First of all, the basic math does not add up. They list 357 respondants to their violence and harassment survey. They claim that 23.5% of the respondants reported "severe violence," which woud be 84 out of 357 respondants. Severe Violence they defined as one of 11 possible things, and they listed the percent of respondants who claimed to be victims of an act of each type of "Severe Violence." The basic incongruency is this: there is no possible way that the numbers they list can equal up to 23.5% of the 2010 respondants they say claim to be victim of a severe violent act. If you do that math and even generously assume that all categories are mutually exclusive (each responding facility only was listed in one category [the report explicitly states this is not the case]), the maximum total number of facilities which could have reported an act of severe violence is only roughly 14.5% of respondants (or 72 clinics). It is worse, however, as the report mentions that there was a concentration of violence in a small number of clinics (so one clinic could have acts listed from 2+ categories). This means that several clinics are counted more than once in the aggragate sum of percentages (14.5% or 72 clinics). So, the actual number of clinics that have been the target of "severe violence" as defined in the study is likely a good deal less than even the 14.5% aggragate. There is literally no possible way, given the statistics they provide, that 84 clinics (or 23.5% of responding clinics) could have reported to be the target of an act of "severe violence."
On an ethical level, the representation of the data in the initial page you present is trash. The graph's title says it represents the "Percentage of Clinics Experiencing Severe Violence." That is extremely misleading. It is actually the percentage of responding clinics that reported experiencing severe violence. Roughly 40% (238) of the clinics did not respond to the 2010 survey. While one might think it safe to generalize the percent found by responders to the nonresponding clinics, it could easily be the case that the reason so many clinics did not respond was because they were not the target of any violent attacks (we call this a "selection effect"). This alternative explanation is supported by the evidence in the most recent report that the number of clinics reporting that they are not the target of any violence is increasing rapidly. If you run the numbers considering the non-respondants, only about 12% of all clinics could have responded that they were the target of an act of "severe violence." However, taking into consideration the summation issue addressed in the previous paragraph, the actual percent of clinics who reported they were the target of severe violence is lower than that. This indicates that the title of the graph would lead people to believe that the actual percent of clinics reporting at least one act of severe violence is over twice what the actual percent probably is.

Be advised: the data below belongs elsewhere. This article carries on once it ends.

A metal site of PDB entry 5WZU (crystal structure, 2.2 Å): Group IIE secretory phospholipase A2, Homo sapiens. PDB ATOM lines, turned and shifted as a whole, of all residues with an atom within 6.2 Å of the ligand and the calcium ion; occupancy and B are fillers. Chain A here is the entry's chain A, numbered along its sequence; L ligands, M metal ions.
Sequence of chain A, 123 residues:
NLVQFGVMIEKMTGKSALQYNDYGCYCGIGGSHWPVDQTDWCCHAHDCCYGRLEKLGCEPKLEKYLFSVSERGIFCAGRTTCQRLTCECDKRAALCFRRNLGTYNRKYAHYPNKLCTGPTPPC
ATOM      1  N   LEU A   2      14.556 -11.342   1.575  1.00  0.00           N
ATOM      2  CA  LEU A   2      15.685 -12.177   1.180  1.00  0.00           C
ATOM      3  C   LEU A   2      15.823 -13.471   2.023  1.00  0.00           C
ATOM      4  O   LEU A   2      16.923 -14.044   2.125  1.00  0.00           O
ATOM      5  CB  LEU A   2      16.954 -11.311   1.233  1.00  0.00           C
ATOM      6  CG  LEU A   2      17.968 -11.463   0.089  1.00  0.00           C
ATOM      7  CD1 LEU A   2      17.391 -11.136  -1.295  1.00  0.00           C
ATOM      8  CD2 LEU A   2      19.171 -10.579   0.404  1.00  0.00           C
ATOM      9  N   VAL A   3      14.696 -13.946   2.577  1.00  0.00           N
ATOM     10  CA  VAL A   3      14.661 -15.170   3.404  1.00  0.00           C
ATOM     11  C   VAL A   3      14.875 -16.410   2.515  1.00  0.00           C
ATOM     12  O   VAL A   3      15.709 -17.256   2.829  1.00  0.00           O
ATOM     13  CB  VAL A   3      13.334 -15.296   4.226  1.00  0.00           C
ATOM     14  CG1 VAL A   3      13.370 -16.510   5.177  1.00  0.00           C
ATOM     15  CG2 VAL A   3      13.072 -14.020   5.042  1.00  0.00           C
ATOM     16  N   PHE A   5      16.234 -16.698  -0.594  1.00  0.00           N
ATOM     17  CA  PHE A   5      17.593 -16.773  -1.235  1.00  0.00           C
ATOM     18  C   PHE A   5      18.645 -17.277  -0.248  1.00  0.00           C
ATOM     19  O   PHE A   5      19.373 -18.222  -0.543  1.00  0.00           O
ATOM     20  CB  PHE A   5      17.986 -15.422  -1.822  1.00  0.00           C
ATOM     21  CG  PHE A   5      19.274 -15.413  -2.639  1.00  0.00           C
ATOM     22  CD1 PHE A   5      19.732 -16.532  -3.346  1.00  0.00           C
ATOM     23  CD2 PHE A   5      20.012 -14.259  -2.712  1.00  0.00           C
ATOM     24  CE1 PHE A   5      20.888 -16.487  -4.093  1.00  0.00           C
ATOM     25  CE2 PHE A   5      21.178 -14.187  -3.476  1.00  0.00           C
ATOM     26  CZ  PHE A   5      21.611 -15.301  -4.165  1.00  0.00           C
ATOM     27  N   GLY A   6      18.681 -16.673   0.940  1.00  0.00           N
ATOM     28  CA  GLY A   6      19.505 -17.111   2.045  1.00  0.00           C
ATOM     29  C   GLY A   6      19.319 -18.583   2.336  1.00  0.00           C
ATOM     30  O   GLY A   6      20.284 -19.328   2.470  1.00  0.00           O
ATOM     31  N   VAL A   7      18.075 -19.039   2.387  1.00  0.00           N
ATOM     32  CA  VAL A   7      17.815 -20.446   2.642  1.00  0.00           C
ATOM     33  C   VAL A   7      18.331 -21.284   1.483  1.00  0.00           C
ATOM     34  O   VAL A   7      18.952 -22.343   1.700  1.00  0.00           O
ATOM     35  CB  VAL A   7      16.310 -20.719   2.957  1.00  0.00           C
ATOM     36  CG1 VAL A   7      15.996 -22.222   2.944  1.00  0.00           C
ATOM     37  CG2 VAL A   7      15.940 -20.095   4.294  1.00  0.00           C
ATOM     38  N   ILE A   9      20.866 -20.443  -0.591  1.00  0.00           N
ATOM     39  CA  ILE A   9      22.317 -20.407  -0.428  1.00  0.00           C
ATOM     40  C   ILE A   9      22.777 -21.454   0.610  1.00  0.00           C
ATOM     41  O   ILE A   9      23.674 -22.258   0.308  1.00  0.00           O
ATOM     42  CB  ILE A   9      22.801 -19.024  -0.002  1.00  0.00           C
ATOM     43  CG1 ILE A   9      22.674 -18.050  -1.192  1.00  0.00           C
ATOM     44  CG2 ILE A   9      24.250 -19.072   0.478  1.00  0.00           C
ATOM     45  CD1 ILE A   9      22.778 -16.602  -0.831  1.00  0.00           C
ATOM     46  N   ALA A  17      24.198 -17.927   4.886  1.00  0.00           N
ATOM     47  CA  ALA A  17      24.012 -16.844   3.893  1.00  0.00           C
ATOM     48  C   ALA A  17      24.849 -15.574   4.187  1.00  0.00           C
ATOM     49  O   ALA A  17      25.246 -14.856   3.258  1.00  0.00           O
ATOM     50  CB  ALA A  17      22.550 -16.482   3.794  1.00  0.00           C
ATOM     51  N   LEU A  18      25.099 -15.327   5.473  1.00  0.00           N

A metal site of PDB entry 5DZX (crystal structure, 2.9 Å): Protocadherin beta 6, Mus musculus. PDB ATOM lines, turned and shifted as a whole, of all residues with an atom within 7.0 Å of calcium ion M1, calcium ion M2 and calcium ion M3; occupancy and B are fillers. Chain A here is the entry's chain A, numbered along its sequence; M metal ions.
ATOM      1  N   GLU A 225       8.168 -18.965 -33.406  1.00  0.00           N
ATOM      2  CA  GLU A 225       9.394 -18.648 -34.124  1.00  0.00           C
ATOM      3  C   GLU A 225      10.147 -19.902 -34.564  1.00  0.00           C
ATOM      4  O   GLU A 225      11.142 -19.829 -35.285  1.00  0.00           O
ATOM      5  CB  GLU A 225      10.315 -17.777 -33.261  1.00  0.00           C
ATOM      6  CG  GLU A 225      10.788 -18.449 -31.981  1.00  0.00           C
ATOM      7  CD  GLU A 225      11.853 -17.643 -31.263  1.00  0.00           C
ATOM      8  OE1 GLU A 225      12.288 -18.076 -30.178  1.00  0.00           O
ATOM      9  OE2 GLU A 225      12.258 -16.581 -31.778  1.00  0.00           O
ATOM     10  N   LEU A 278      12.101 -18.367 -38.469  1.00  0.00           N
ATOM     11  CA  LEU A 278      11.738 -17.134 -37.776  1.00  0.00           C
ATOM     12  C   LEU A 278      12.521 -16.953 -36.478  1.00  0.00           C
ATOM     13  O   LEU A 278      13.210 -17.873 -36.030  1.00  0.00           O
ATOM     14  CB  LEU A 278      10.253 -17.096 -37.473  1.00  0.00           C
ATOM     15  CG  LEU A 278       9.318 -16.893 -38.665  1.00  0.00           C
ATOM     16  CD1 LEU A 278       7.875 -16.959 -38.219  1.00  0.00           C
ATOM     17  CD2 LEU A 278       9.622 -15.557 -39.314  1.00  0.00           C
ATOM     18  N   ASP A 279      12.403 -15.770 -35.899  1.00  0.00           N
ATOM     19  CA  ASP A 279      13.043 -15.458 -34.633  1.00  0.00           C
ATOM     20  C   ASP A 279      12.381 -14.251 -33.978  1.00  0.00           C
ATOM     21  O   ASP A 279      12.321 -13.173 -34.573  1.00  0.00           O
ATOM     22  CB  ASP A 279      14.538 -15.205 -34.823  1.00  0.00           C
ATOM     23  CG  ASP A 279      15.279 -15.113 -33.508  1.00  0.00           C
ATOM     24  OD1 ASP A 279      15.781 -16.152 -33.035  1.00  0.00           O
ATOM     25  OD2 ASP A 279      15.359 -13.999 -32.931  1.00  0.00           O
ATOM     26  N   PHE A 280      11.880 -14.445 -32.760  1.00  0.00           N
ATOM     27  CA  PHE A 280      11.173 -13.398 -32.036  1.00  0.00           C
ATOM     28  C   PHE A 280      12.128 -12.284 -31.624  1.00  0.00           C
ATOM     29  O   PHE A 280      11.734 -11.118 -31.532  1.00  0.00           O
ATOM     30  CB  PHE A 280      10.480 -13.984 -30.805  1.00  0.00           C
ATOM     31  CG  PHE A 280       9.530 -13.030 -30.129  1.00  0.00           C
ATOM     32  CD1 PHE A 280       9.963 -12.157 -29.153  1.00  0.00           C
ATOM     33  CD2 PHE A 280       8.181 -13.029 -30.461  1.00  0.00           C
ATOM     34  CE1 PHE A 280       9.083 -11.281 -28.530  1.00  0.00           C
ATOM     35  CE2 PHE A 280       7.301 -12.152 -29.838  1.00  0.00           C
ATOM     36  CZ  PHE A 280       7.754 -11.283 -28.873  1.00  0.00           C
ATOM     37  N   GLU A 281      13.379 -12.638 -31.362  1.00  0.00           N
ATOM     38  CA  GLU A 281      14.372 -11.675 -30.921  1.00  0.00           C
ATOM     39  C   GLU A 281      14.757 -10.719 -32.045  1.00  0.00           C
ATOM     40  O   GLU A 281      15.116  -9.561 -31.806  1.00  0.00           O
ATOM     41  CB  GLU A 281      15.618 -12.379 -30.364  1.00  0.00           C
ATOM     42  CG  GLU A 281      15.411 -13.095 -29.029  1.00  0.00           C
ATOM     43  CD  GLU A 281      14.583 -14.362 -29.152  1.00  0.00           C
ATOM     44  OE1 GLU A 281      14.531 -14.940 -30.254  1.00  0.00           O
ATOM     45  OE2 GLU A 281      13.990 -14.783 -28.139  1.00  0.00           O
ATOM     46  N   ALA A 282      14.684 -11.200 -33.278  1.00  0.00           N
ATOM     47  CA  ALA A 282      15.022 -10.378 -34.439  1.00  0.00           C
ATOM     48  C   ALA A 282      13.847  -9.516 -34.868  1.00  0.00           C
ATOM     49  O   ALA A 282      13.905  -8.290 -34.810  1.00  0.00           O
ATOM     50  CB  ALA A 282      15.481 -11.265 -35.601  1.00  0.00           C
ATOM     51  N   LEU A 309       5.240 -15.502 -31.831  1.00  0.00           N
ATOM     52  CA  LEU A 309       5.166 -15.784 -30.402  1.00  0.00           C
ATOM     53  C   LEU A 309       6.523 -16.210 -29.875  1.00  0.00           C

Combining the shady number crunching with the misrepresentation of those numbers leads me to believe that the people conducting and reporting this study are scientifically incompetent at best, or ethically bankrupt and agenda driven at worst. Considering that these are probably professionals putting the study togather, I think the more likely explanation is the latter.
Last edited by CycloneWanderer; 09-24-13 at 01:58 PM.